Unique experiences reveal ‘the face of love’

Ryan Hodges / Washburn Review

My mother passed away a little more than a year ago following a lengthy illness. She had been many things over her life, including working as an operating room nurse. But her most fulfilling job was working as a librarian for the middle school in the town where I grew up.

A friend of mom’s, and a former teacher at the school where she was a librarian recently asked me for suggestions about a book to donate to the library in her name. I’ve been thinking this over and trying to distill what mom meant to me into a single book hasn’t been easy.

I’ve had several ideas, but I witnessed something recently that helped me decide. Sister Helen Prejean, author of “Dead Man Walking,” was on campus recently, talking about the death penalty. I was familiar with Sister Helen’s work mainly through the book and movie of the same name, which starred Susan Sarandon and Sean Penn.

But I had never met her in person. If you ever get a chance to hear Sister Helen speak, or to meet her in person, I absolutely recommend it. After giving her presentation, Sister Helen was available to sign autographs. I purchased a copy of her book “The Death of Innocents,” and asked her to dedicate it to my mother. When I asked her to sign the book and told her why, the way her face lit up was one of the most beautiful things I’ve ever seen. The inscription reads: “In memory of Jeannie Foos—librarian and lover of books.” It was Sister Helen’s idea to add the part about my mom’s love of books.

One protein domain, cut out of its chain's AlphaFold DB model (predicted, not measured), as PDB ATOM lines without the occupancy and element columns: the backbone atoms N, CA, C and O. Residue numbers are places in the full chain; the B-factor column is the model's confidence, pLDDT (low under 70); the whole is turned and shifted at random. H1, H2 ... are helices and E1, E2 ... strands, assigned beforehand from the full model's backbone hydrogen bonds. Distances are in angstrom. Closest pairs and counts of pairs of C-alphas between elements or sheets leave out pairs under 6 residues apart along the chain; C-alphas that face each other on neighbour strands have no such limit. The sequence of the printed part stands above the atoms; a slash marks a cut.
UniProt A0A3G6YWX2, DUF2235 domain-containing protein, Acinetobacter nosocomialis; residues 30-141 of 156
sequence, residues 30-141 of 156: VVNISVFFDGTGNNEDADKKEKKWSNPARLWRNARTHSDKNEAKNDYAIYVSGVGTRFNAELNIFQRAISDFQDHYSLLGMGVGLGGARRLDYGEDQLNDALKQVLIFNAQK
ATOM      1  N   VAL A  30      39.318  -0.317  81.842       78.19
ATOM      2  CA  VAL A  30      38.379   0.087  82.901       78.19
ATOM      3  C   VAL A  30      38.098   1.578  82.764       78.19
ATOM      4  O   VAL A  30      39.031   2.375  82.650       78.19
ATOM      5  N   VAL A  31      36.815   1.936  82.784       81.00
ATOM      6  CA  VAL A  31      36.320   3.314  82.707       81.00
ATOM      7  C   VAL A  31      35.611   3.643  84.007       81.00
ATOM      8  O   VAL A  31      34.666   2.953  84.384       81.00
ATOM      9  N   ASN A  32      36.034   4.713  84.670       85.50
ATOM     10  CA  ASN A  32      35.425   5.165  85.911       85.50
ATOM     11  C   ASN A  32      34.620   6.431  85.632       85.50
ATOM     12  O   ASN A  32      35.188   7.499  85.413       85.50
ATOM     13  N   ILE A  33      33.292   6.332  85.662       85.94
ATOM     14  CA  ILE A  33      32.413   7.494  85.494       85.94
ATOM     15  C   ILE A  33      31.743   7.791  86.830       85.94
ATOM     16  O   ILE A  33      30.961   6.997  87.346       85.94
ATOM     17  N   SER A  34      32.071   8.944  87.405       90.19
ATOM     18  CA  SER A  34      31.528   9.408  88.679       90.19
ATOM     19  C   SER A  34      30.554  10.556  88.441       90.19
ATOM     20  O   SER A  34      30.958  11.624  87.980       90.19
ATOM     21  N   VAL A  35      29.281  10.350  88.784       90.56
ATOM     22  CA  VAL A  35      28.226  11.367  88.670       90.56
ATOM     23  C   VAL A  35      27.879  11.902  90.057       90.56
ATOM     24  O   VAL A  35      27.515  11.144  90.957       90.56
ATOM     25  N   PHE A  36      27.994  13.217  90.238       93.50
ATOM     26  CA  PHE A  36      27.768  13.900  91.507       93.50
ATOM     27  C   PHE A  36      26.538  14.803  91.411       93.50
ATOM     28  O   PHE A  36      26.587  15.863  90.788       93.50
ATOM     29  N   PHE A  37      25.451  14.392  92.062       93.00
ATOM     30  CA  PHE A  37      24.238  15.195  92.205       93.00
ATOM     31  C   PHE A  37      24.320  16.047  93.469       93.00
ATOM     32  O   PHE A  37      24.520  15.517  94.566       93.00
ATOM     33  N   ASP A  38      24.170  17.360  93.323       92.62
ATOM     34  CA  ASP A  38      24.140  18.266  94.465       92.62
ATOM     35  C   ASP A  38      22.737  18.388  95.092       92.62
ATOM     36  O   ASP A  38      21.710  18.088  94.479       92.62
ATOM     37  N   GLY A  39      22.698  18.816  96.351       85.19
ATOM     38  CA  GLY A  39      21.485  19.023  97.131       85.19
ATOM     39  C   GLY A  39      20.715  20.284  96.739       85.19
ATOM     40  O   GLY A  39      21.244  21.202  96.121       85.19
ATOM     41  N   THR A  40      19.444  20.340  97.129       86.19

When you read the books (or watch the movie) you get a sense of her love and compassion. But face to face, it’s overwhelming. She’s the type of person that could make me want to believe in god, and hope that he/she/it was modeled after her.

The biggest lessons I took away from this experience have been in compassion and the power of human contact to change lives. It doesn’t matter if someone on death row is guilty or innocent, they are worthy of respect and when we treat them as human beings, rather than monsters, the death penalty becomes much harder to swallow. Because now, you’re not just killing an uncivilized animal, you’re killing a human being with a family and a story all his own.

I shared this story with a group of friends and this is what one of them wrote back to me: “I get why this is emotional… but in the end, after the initial emotion of this subsides, this is really a great and humbling thing. 100 years from now Jeannie Foos will be remembered, if even for a moment, by people she never even met because of the person she was.”

I admit, I cried quite a bit after that. Just knowing that there are people in this world who have the capacity to love and empathize with someone they barely know brings me a great deal of inner peace.